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Book Review: Nights of Villjamur by Mark Charan Newton

Nights of VilljamurGenre: Epic Fantasy, Dying Earth
Hardcover: 448 pages
Publisher: Spectra
Publication Date: June 29, 2010
ISBN-10: 034552084X
ISBN-13: 978-0345520845
Author’s Website: Mark Charan Newton

In Nights of Villjamur, publicist turned author Mark Charan Newton paints a picture of a dark and gloomy city facing an impending ice age, even as it is rift from within politically. Villjamur is the city at the heart of the Land of the Red Sun, the home of its emperor and parliamentary government. As such, it attracts all types, and as the ice age rapidly approaches it is swamped by refuges from its far flung island holdings.

One of these refugees is randy Randur, a rake and charlatan who was hired by the palace to become a dance and sword instructor to the youngest daughter of the Emperor. From its citizenry come the character Jeryd, the rumel (a humanoid race) investigator who must find the cause of a string of a political deaths and Brynd, the albino captain of the guards who must disguise his insecurities and sexuality in order to best serve the Empire he loves. Each of these men finds themselves embroiled in a city in turmoil, a city that they love or come to love, despite all its faults.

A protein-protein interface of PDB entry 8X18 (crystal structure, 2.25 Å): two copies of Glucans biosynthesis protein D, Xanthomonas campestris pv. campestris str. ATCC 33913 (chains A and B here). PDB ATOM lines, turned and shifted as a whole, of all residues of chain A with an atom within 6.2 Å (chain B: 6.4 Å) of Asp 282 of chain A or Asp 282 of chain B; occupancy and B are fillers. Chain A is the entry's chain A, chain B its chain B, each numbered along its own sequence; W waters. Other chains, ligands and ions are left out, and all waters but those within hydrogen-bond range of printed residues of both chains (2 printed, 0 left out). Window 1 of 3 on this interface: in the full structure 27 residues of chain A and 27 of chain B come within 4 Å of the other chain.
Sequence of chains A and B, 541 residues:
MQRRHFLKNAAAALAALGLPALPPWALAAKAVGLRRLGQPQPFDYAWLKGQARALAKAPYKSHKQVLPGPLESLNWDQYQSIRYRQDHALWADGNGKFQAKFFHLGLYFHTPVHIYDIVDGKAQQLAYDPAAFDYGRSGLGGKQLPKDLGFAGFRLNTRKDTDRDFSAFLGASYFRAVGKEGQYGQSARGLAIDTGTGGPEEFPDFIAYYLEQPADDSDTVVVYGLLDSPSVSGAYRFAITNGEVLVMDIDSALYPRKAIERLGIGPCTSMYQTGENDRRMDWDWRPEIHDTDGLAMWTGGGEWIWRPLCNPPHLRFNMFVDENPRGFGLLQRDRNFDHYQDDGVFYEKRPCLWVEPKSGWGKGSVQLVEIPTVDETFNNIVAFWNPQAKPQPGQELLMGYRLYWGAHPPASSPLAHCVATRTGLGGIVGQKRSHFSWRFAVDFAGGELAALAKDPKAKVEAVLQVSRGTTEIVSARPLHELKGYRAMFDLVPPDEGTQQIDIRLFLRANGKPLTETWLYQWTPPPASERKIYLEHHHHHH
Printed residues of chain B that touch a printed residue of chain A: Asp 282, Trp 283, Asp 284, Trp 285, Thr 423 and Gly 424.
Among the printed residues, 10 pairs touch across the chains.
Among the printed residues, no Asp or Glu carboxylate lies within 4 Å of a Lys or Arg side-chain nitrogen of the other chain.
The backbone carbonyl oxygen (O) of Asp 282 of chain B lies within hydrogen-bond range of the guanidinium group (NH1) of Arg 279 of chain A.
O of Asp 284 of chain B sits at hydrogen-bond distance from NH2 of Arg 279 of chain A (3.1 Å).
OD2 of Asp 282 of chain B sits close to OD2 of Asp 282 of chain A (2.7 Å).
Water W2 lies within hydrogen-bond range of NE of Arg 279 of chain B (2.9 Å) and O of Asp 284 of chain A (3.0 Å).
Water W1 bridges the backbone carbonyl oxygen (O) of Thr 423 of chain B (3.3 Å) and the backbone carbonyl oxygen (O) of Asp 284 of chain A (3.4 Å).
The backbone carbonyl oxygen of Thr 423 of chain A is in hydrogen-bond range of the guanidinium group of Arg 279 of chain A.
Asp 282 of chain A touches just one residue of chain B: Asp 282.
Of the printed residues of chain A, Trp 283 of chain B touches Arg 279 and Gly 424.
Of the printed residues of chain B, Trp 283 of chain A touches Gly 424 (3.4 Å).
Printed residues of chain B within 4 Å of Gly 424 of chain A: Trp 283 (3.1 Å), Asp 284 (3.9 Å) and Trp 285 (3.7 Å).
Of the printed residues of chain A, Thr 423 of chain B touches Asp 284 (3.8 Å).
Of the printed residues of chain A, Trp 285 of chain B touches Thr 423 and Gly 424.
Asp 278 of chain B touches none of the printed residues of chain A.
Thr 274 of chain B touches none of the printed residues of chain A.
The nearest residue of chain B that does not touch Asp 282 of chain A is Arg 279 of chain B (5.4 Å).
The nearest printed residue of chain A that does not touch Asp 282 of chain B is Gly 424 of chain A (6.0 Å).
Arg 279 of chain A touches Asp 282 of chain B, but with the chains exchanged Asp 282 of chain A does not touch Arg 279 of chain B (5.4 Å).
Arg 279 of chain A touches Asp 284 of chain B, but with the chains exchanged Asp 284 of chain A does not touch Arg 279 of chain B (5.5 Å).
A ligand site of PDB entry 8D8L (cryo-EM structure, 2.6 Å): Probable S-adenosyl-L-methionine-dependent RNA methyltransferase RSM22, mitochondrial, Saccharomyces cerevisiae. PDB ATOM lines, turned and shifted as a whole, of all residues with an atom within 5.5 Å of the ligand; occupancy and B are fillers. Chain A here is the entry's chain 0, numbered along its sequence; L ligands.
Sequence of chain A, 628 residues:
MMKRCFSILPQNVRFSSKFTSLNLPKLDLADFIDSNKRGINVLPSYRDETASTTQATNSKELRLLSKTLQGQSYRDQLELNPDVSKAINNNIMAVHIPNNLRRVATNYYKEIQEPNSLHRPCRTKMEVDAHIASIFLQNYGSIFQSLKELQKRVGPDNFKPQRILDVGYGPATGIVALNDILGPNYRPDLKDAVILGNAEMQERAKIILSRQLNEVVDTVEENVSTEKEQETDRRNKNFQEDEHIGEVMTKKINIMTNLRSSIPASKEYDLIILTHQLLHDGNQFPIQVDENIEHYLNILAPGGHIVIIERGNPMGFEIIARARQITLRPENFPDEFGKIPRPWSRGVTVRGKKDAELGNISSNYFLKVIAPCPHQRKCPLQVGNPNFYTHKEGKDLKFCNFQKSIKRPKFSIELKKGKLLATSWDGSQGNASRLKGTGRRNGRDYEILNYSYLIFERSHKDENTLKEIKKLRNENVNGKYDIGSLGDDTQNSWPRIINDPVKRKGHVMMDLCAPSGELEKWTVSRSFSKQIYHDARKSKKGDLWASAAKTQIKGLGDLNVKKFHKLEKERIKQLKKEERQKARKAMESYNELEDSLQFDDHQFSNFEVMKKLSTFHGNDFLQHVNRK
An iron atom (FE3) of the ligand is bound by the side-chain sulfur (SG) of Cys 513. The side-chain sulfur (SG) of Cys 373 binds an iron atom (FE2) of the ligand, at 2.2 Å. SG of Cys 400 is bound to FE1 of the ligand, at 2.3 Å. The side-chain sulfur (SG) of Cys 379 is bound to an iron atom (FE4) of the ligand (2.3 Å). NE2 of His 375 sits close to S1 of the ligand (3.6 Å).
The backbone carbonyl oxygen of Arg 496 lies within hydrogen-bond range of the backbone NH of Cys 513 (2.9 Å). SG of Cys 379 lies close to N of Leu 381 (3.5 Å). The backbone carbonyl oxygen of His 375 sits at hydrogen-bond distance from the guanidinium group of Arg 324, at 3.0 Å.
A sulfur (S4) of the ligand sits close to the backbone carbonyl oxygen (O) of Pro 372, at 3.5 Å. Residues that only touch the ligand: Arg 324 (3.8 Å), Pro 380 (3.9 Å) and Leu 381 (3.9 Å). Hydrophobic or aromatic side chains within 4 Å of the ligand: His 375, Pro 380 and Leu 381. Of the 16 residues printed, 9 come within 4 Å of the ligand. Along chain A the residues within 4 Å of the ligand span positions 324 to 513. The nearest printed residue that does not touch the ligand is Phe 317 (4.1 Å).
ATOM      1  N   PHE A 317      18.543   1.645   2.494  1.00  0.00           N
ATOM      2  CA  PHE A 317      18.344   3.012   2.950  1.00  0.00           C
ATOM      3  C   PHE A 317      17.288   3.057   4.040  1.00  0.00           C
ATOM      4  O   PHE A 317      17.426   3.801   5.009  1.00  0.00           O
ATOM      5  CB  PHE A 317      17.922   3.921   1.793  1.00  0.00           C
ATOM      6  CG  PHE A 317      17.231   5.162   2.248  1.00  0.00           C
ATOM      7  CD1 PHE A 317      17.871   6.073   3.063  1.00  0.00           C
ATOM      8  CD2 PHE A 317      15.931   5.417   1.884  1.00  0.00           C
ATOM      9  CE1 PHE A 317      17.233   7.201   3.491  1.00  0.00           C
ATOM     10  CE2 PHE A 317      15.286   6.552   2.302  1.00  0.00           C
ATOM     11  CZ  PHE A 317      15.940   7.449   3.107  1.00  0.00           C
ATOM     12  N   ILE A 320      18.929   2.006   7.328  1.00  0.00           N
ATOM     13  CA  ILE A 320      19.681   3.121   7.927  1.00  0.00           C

The chief protagonist of the story is Villjamur herself, a city both beautiful and dark, a city of legend and long-hidden secrets. It is a wondrous city, presented to us by the use of multiple character viewpoints, of which the aforementioned are only the primary three. Newton never stays on one plot line too long, and switches between perspectives rapidly and often, entering the mind of hero and villain alike.